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The Daily Wildcat

The Daily Wildcat

 

    Drugs in our schools – why not?

    Eric Moll columnist
    Eric Moll
    columnist

    I am a graduate of the Drug Abuse Resistance Education program, the primary “”demand-side”” drug-control strategy of the War on Drugs, operating in 80 percent of our nation’s school districts. Uniformed police officers teach fifth and sixth graders about the evils of drug, alcohol and tobacco abuse, focusing on increasing self-esteem and reducing peer pressure. I signed a pledge, which I later violated, to never join a gang or use drugs, and then I got a free T-shirt.

    Unfortunately for the War on Drugs, D.A.R.E. doesn’t reduce drug use. A six-year study published in the Journal of Research in Crime and Delinquency found that graduates of the program are actually more likely to use alcohol, tobacco, and illegal drugs. It would appear that the system is broken.

    Indoctrination is rarely as successful as honesty, and our national approach to drug education is nothing if not dishonest. The problem is not falsehoods being taught as fact; most of the lies inherent in these programs are lies by omission. Schools teach children all the bad things about drugs, glossing over the good things. Drugs are vilified, as are the people who use them. At some point, reality intrudes, and things fall apart: Fifth and sixth graders, so ready to listen to a man in a uniform, grow up a bit. In the truest spirit of education and discovery, they seek to experiment, to determine for themselves if the world they learn about in school is the same one in which they live.

    They begin to ask questions. If I’m allowed to buy tobacco at the age of 18, and I’m allowed to buy alcohol when I’m 21, how old must I be to purchase this “”cannabis”” thing you speak of? Next, they discover that casual drug use is no more dangerous than legal hobbies like mountain biking.

    Part of the problem here

    A truly comprehensive curriculum would encourage trust from students. Once students think that they’ve been deceived, it’s hard to keep from disregarding the entire lesson plan.

    is the discrepancy between science and law. Marijuana is illegal, but it is incredibly safe compared to other oft-abused drugs like alcohol, heroin and cocaine. There has never been a case of accidental overdose, and numerous scientific studies suggest that THC, a prominent component in marijuana, does not kill brain cells, does not cause permanent loss of any brain function and does not cause lung cancer, even in heavy smokers.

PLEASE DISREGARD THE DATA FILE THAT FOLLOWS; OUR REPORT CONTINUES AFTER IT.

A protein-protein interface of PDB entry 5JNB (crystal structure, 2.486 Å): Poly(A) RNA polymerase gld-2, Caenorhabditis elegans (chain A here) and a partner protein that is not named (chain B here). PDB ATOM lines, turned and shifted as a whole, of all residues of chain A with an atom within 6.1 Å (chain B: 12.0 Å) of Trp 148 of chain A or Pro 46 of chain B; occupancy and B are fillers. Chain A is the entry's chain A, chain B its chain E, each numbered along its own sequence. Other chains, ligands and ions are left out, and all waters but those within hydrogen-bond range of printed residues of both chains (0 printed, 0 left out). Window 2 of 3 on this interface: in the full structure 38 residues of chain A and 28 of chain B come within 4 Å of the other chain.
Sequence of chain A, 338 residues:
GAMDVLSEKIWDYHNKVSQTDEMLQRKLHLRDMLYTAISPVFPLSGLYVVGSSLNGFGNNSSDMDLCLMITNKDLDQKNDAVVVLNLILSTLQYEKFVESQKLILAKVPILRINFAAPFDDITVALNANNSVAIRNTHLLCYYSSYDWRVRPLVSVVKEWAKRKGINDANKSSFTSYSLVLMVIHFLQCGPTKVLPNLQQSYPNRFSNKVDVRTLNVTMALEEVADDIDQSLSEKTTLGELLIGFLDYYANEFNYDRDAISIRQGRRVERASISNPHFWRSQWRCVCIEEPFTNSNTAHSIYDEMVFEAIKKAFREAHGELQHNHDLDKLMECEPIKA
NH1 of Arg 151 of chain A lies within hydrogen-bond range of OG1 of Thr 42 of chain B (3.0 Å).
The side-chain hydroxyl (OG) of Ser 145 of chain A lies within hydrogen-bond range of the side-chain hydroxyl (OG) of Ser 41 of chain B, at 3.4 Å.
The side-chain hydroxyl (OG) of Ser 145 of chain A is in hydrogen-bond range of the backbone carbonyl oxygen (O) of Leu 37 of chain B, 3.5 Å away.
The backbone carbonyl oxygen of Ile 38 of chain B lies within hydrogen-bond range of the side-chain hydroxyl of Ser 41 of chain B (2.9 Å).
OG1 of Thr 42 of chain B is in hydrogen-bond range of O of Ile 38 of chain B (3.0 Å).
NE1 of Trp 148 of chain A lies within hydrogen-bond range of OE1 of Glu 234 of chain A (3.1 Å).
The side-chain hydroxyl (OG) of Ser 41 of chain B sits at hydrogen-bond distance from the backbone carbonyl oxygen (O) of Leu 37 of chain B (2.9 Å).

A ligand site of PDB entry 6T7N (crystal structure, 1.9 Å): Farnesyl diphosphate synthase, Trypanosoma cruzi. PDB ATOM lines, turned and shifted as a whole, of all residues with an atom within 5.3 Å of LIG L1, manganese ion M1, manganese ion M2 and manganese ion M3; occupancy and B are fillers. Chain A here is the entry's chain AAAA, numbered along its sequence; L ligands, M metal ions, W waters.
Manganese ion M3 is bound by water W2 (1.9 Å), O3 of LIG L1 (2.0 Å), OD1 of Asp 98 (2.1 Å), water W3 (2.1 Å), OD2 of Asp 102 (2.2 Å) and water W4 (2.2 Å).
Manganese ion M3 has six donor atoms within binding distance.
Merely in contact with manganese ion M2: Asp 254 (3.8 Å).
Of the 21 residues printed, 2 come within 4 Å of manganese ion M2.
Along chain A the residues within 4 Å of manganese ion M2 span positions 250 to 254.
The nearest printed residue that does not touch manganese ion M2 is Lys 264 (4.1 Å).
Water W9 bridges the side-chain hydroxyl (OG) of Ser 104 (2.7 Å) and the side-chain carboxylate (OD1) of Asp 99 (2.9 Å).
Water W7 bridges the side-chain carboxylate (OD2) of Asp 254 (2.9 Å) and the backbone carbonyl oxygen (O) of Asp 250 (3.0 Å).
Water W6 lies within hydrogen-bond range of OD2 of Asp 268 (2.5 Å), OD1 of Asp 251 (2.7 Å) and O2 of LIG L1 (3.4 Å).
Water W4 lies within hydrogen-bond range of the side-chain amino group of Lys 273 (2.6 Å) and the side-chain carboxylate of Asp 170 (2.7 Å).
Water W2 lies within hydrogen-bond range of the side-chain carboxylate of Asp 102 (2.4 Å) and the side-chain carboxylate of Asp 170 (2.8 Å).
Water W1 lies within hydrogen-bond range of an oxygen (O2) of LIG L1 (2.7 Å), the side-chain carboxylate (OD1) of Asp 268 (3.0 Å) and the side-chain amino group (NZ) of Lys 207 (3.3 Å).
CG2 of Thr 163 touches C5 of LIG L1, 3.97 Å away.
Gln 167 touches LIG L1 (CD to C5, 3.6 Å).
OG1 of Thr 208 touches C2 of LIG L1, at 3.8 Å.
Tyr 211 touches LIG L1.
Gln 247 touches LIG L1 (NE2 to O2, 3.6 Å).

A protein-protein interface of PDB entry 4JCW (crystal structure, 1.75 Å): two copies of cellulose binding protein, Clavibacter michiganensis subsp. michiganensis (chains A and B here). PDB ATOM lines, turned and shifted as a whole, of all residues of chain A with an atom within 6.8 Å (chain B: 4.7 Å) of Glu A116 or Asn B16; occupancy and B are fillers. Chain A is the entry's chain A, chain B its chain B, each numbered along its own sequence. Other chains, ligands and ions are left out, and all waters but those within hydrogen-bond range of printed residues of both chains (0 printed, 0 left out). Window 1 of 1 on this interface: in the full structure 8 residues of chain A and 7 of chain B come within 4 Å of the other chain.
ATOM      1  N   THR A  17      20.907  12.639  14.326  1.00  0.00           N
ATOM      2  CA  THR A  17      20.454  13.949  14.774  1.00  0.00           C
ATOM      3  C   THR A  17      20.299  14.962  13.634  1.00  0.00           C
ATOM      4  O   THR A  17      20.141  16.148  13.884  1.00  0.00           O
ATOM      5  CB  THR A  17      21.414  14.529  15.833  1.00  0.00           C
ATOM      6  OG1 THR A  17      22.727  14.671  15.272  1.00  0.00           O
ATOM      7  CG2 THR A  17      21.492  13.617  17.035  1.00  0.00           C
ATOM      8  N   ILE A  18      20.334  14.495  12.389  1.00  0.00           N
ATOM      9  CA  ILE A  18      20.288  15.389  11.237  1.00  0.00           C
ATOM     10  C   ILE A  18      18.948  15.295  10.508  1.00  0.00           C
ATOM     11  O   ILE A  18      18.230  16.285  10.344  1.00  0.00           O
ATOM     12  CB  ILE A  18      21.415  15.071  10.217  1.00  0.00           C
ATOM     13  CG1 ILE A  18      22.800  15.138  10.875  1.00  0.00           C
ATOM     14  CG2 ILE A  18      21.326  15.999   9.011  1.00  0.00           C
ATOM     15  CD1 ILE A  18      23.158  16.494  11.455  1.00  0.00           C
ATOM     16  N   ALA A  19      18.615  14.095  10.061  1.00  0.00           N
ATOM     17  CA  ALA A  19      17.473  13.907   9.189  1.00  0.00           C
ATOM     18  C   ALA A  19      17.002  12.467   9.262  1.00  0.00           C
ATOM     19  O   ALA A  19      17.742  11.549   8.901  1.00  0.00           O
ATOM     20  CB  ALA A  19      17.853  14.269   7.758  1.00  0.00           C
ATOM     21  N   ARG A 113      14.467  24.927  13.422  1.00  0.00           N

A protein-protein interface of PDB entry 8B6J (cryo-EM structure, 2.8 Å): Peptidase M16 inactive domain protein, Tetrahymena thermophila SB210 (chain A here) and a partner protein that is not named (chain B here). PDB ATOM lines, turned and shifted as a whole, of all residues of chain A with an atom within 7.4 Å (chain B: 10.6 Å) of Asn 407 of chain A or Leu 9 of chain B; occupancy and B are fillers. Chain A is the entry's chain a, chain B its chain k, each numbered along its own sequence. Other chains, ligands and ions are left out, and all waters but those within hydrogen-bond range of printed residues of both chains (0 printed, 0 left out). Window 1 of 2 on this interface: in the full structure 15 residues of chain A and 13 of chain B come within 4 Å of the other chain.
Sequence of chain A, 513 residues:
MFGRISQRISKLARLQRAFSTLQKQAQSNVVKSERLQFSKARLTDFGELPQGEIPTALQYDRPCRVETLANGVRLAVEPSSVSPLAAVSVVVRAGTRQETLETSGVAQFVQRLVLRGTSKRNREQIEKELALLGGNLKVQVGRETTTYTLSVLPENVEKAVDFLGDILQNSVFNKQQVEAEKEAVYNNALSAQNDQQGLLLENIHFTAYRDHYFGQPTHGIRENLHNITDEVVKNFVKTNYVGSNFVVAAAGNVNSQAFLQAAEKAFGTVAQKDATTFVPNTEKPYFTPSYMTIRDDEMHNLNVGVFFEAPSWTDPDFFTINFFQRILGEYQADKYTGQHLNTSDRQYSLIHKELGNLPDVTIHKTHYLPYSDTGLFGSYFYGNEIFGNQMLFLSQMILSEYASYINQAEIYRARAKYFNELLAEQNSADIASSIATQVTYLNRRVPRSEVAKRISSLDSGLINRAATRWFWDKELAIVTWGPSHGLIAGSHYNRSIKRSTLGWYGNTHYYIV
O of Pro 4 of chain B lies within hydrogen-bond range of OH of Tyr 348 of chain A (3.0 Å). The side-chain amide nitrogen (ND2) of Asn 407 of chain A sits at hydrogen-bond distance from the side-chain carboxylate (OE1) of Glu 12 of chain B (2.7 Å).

According to the U.K. Medical Research Council and the Science & Technology Committee, even ecstasy is less dangerous than alcohol and tobacco. Neurotoxicity from MDMA occurs only through dehydration, hyperthermia and low antioxidant levels.

    If drug education programs want to protect children from harm, they should be honest about these things. My D.A.R.E. officer should have said: “”Hey kids, ecstasy is illegal, but if you ever do it, make sure to stay hydrated. Drink fruit juice or iced tea instead of just water, so you avoid hyponatremia.””

    Even more elementally, a truly comprehensive curriculum would encourage trust from students. Once students think that they’ve been deceived, it’s hard to keep from disregarding the entire lesson plan. It doesn’t even matter if the deception is intentional or unintentional, the result of addition or omission – someone will notice and then credibility dies forever.

    Now you’re asking, “”But why, if schools are so bad at drug education, should they even bother? Why not leave it up to parents, or television or the Internet?”” Well, that’s a very good question, and I’m glad you asked it. Here’s my answer: We don’t get to vote for parents and we can’t choose what’s on TV except through fickle market forces. As for the Internet, Web sites like Wikipedia and Erowid are excellent tools, but we’ve got a big drug problem in America. Too many people are addicted to drugs like meth and Prozac and alcohol, too many people misunderstand the effects of fun drugs like cannabis and alcohol and ecstasy, and not enough people are teaching new generations how to tell the difference.

    The education system is also wonderfully situated to provide hands-on training in a safe environment. Why not serve some red wine with cafeteria lunches? Red wine has many valuable nutrients, and if there’s one thing that third graders need after a morning of arithmetic and spelling, it’s a stiff drink.

    Once the students hit adolescence, they should be provided with a small psychoactive drug starter kit, containing samples of the least dangerous drugs, plus a little handbook listing the unsafe dosages, by body weight, of popular recreational drugs.

    If the idea of giving drugs to our students offends you, here’s a compromise: We’ll set it up just like a sex-ed course, and the teacher can stand at the front of the room and demonstrate, just like with the condom-banana demonstration. This is your D.A.R.E. officer, this is your D.A.R.E. officer on drugs – any questions? If there’s one thing that a cop needs after a day of teaching rowdy fifth graders about drugs, it’s a nicely rolled joint. As spoken by the indispensable Samuel Clemens, “”Man should practice moderation in all things, including moderation.””

    Eric Moll is an English. He can be reached at letters@wildcat.arizona.edu.

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